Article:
• Hon’ble Justice Anoop Chitkara also acknowledged that he used ChatGPT in deciding a case proposed at the Punjab and Haryana High Court, not to determine the point directly but accessed the app to summarise case laws on the issue of the case, involving high-level acts of cruelty. His reason is- a consistent view.
  • A court in China Shanghai employed AI as a judge’s assistant (2019) named- Xiao Zhi 3.0. It efficiently resolved a case involving ten people who failed to repay the loan just within 30 min, which could have otherwise taken ten separate trials.[2]
  • A 19yr old in New York, London, created an AI-controlled free service- Do Not Pay to challenge the parking ticket imposed upon people. The AI efficiently won 160,000 cases to save a fine of $4 Million.[3]
  • Hon’ble Justice Juan Manuel Padilla, Colombia- ruled out a judgment that- Child’s medical plan should be considered to cover all the bills when his parents are incapable of doing so in a case involving a child with autism. He accepted the role of ChatGPT in his decision-making and how he referred to preceding cases from the app.[4]

Thus, these instances prove that AI no longer stands to be a future but is present at many levels. The judiciary has been considerate enough that the day when AI will head our system is not far away, but everything comes with its pros and cons, and so does this use of AI in the judiciary. This could threaten the privacy of proceedings, lack of judgment accuracy, or the decisions being too rigid, etc.

As discussed, AI is also being used in the legal field for research, such as pilot projects, to predict the result of court cases. Further, it is also used by lawyers for the preparation of non-disclosure agreements as well as other lower liability contracts. If seen during the COVID-19 pandemic, various judges and lawyers understood the importance of technology, leading the courts to deal with urgent matters via videoconferencing and e-filing legal documents as ordered by the Supreme Court.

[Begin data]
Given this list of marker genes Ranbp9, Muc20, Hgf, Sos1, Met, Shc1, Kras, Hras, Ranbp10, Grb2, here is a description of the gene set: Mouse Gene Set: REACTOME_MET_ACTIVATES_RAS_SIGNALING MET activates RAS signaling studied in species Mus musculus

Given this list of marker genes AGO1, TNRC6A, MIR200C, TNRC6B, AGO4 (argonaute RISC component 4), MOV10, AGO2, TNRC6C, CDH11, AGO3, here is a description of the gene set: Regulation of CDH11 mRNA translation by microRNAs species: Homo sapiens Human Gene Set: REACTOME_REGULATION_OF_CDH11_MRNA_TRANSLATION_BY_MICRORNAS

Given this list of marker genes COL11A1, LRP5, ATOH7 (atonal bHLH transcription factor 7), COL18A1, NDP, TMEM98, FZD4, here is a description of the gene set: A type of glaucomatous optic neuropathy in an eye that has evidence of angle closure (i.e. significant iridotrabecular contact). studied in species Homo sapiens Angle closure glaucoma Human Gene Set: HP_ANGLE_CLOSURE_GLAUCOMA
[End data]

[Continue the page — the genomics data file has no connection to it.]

In the case of Swapnil Tripathi v. Supreme Court of India[5], it was held by the Apex Court that live streaming of proceedings shall be done except the criminal cases such as rape and matrimonial matters. Hon’ble Chief JusticeChandrachud said that “all the chief justice now replicate” the ‘Justice Clock’ in the High courts and all the country’s District Courts. Here, quoting this, CJI meant that with the changing world, the technologies should be approved in the fieldwork, and the same should not be disapproved merely due to the judge’s uncomfortable with technology. Therefore, the lawyers need not be overburdened, and the judges must replicate themselves.

Further, certain misconceptions arise that AI technologies will replace lawyers. Here, it is essential to understand that the use of AI is never going to replace lawyers. It will only make the work easier and lessen the lawyers’ burden. AI will improve the authenticity and accuracy of research and analysis. The lawyers will be able to collect data and other information through the internet portal, and if any case laws are required, that too can be obtained through various sites. From specific research, it is evident that the current generation of legal lawyers keenly usesAI-based software for their work.